Rebuilding Lives after the War in Northern Uganda
Action Against Hunger is helping restore stability to the lives of thousands of Ugandans returning to their communities for the first time in decades. After years of providing assistance in camps for people displaced by brutal conflict, our teams are following families back to their homes and helping them get back on their feet.
Northern Uganda has been wracked by nearly 20 years of armed conflict that forced some two million people into squalid camps. Since the fragile peace process began in 2006, many have returned home but are struggling without the resources to rebuild their lives.
"We set up a committee to be in charge of maintaining the [well] so that we wouldn’t have to keep calling on outside help." —Odyek Bosco, Akadikum, Uganda
Lack of clean water and sanitation infrastructure are major hurdles for communities trying to start over. Before families were driven from their homes, the village of Omerkol was a thriving community. Now, it’s barely scraping by with just 200 people. One reason so few residents have returned is the lack of water, explained Awio Tom Richard, the village head.
“The nearest [well] is about four miles away, which makes construction, farming and the rearing of animals very difficult, not to mention the lack of safe drinking water,” he said. “The only time we have water nearby is during the rainy season when we collect it from puddles, but the water is not safe and a lot of people get sick.”
Action Against Hunger is bringing clean water to Omerkol and other villages like it across northern Uganda. And, the organization is training community members in good sanitation and hygiene practices to prevent outbreaks of water-related illnesses.
“Before any interventions, we always do a baseline survey,” said Ocen Walter, a staff member with Action Against Hunger in the region. If no clean sources of water are found on the surface, a team drills to reach water underground. The demand for these services is enormous, and Action Against Hunger is one of the very few organizations in the region with the necessary technical skills and equipment.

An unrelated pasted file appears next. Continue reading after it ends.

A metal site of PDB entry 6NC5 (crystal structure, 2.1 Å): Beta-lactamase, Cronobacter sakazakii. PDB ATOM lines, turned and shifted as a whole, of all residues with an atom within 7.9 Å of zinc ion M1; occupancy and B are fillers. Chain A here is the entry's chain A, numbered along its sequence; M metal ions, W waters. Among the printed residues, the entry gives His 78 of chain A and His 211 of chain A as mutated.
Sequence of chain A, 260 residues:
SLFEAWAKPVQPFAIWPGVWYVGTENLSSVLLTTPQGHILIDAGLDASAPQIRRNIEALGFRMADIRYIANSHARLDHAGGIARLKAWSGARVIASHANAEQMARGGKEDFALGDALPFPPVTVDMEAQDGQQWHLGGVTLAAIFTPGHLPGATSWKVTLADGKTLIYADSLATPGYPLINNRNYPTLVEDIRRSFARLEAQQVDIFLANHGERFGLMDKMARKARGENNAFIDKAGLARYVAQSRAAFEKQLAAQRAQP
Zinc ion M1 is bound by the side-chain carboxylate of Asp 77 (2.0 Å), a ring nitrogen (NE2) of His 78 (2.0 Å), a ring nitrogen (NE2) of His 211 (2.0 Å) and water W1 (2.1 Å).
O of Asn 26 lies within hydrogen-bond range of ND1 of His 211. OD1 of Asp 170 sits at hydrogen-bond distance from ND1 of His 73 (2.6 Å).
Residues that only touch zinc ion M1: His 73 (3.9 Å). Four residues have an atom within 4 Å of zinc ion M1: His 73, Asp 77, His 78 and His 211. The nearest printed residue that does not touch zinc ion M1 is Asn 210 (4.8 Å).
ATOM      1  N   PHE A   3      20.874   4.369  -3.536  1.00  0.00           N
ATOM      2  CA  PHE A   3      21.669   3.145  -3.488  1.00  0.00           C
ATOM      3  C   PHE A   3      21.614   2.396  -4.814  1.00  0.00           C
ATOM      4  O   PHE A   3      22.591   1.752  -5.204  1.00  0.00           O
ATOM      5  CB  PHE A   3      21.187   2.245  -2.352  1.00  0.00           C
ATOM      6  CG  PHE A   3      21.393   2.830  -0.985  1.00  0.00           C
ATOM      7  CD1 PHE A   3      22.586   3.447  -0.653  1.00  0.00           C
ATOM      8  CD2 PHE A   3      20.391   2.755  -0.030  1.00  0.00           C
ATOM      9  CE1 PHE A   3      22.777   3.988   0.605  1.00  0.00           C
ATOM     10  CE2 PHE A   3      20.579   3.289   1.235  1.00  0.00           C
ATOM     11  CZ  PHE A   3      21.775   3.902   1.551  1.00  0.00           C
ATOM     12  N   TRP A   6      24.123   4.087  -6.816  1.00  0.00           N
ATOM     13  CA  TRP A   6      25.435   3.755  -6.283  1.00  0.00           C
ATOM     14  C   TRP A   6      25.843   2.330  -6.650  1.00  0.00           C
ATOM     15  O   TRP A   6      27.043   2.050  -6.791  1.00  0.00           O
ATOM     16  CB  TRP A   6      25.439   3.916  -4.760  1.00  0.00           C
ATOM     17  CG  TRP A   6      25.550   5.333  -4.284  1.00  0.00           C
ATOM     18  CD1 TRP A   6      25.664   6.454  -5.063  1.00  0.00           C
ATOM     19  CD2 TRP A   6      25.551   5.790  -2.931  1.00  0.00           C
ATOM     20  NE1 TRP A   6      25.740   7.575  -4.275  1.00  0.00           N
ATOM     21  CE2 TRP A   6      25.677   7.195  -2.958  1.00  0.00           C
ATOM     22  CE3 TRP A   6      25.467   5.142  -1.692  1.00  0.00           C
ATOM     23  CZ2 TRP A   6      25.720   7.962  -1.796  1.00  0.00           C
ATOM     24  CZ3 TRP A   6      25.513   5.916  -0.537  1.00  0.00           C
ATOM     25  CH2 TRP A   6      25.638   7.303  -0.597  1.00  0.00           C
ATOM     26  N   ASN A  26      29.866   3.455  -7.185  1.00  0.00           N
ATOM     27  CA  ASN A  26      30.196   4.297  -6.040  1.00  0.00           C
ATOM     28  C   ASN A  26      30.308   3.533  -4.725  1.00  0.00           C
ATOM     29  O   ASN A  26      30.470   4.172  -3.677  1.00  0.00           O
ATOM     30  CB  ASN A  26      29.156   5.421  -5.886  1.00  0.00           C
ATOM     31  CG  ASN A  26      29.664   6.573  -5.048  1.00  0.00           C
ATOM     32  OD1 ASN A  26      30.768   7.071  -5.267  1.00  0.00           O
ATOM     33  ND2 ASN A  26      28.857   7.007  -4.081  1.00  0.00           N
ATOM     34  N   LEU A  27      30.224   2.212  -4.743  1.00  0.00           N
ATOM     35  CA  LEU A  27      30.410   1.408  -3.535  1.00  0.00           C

The village of Akadikum benefited from a well drilled by Action Against Hunger last summer. Now most of the people from the village, plus some from a neighboring community, collect their water there for a small monthly fee, which Akadikum’s water committee uses to help maintain the source.
Action Against Hunger is committed to community participation, which helps ensure the longevity of the water resources. “We set up a committee to be in charge of maintaining the [well] so that we wouldn’t have to keep calling on outside help,” said Odyek Bosco, the village head.
During Action Against Hunger’s initial surveys, teams also interview residents about their daily habits, including storing their drinking water and cleaning cooking items.
"It’s easier to water our animals, to get water for construction, and the water we now drink is safe. Life has really improved a lot." —Gira Walter, Akadikum, Uganda
Then, they spend months training community members how to improve their health and sanitation and provide them with materials to build facilities like latrines, hand-washing stations, and trash pits.
“Before we had a proper latrine, I would have to go into the bush to find a private place, which could be difficult—especially in the rainy season,” said Santa Auma, a grandmother who lives in the village of Kidere. “And the same thing with the rubbish; before I would have to carry it all away from the compound to get rid of it. Now things are so much easier for me.”
Action Against Hunger returns to a community after the program is completed to follow its progress.
Gira Walter, an Akadikum resident, testified to the changes that have taken place. “People no longer have to walk far or be dependent on bicycles to carry the water, making it easy for them to bathe and wash their clothes. It’s easier to water our animals, to get water for construction, and the water we now drink is safe. Life has really improved a lot.”
These water, sanitation, and hygiene programs in northern Uganda are funded by the European Commission (ECHO).
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Facts about Hunger
925 million people suffer from hunger and malnutrition around the world.
Malnutrition affects 32.5% of children in developing countries.
1 out of every 6 infants are born with low birth weight due to undernutrition among pregnant women in developing countries.
1 out of every 3 people in developing countries are affected by vitamin and mineral deficiencies.
Hunger is number one on the list of the world's top 10 health risks. It kills more people every year than AIDS, malaria, and tuberculosis combined.